pHearst 11,12

After a German translation in Jürgen Kraus, Die Demographie des Alten Ägypten, Göttingen 2004, p.187

Mosquitoes also spread filarial worms which caused the disfiguring elephantiasis.
This disease was not very prevalent but caused immense suffering to its victims.
Infectious diseases were rampant in the relatively densely populated Nile valley, where practically the whole population lived within a narrow strip of land along the river, which at times was only a few hundred metres wide, and their incidence was dependent to some degree on the seasons.

Smallpox, diarrhea, dysentery, typhoid, jaundice and relapsing fever were responsible for many deaths, above all during spring and summer. The ubiquity of water during the inundation brought with it a different set of ailments, chief among them probably malaria, which were the main cause for mortality in late autumn; while the cooler weather of autumn and winter seems to have favored the outbreak of respiratory illnesses.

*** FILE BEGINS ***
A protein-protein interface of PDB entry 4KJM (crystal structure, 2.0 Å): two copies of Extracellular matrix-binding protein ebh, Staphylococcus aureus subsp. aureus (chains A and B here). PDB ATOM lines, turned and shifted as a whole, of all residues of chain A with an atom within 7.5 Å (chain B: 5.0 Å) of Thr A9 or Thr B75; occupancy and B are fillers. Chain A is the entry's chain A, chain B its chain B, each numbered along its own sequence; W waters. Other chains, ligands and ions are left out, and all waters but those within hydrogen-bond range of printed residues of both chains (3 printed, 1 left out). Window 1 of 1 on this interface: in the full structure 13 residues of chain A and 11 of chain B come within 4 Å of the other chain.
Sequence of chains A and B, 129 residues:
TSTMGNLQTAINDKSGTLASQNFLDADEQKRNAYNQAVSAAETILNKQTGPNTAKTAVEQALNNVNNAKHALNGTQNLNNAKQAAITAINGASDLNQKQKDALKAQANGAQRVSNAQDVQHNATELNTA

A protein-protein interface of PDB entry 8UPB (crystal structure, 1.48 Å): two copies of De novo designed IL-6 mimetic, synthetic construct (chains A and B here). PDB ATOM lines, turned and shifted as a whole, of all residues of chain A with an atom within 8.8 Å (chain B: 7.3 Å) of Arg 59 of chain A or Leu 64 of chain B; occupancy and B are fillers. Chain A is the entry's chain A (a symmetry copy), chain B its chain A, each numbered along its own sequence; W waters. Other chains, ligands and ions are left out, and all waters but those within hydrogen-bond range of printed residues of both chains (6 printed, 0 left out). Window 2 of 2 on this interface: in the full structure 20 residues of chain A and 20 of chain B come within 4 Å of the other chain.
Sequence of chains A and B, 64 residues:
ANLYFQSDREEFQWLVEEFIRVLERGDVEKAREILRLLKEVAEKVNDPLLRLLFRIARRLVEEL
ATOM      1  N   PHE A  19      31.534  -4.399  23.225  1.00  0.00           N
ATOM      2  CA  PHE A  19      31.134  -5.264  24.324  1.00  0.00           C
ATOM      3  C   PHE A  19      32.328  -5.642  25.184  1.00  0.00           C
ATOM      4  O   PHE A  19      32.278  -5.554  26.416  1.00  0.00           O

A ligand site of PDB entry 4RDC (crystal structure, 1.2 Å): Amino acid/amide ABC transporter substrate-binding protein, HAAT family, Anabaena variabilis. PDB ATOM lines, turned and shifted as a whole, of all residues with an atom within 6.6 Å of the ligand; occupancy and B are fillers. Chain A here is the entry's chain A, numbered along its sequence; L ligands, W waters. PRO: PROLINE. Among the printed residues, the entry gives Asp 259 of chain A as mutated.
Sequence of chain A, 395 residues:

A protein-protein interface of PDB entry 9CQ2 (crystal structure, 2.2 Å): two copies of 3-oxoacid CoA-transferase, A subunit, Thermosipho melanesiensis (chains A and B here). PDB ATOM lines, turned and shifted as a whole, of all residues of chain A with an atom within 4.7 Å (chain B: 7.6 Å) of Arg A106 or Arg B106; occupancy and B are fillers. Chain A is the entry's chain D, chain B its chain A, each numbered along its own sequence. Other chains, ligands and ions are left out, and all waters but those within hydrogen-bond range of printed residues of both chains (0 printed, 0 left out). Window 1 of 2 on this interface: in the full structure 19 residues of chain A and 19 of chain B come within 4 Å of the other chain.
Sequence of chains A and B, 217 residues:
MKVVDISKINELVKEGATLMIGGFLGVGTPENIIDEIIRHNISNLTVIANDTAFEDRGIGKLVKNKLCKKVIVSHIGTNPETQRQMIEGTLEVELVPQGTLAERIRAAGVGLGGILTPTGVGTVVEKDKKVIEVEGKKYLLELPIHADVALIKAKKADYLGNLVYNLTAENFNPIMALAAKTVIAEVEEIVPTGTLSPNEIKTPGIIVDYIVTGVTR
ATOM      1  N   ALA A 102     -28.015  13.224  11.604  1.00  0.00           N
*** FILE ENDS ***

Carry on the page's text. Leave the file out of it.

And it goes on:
A child's vertebra showing signs of tubercular infection
Source: V.Easy

Trichinae afflicted the pigs, parasitic worms and tuberculosis the cattle and were occasionally passed on to the human population. Human tuberculosis was widespread; Leprosy on the other hand, caused by bacteria similar to the tubercle bacillus, is badly documented and was apparently relatively rare, possibly because of an immunity TB sufferers acquired. Some think that leprosy originated in Egypt and spread to the Levant and Europe along the migration and trade routes, others contend that there is no proof of its existence in ancient times.

Silicosis of the lungs, the result of breathing in airborne sand particles, is documented and was a frequent cause of death, as was pneumonia.
The various kinds of malignant tumors were almost as frequent then as they are nowadays in comparable age and gender groups.

Eye infections are a common complaint in Africa. In ancient Egypt they were at least in part prevented by the application of bactericidal eye paint. The ingredients of some of the remedies may not have been as difficult to come by in a civilization, where the brain of the dead was removed in little bits from the skull during mummification and discarded, as it would be in a modern western country:
Prescription for the eye, to be used for all diseases which occur in this organ:
Human brain, divide into its two halves, mix one half with honey, smear on the eye in the evening, dry the other half, mash, sift, smear on the eye in the morning.

Ebers Papyrus
G. Maspero, Etudes de mythologie et d'achéologie égyptiennes III, 1898, p.290.